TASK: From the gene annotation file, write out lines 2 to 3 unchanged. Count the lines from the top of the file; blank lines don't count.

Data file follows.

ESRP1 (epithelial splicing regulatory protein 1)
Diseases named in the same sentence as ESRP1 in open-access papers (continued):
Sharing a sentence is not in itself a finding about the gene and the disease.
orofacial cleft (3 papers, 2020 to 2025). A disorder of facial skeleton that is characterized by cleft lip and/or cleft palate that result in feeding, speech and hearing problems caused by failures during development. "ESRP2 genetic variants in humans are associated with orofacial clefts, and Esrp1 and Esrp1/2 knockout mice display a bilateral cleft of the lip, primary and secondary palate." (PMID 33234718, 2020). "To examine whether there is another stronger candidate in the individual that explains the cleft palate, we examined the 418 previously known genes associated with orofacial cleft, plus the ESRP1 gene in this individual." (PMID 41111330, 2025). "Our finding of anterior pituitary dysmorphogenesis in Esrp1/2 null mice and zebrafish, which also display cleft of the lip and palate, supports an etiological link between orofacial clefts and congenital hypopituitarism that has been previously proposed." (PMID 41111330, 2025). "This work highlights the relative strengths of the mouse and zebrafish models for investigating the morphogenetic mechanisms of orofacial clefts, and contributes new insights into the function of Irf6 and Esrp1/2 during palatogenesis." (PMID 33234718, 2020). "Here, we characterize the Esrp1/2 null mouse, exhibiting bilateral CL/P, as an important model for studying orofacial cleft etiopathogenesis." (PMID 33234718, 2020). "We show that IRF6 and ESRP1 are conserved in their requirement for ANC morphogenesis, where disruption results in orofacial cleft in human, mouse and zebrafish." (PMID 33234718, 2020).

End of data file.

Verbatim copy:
Diseases named in the same sentence as ESRP1 in open-access papers (continued):
Sharing a sentence is not in itself a finding about the gene and the disease.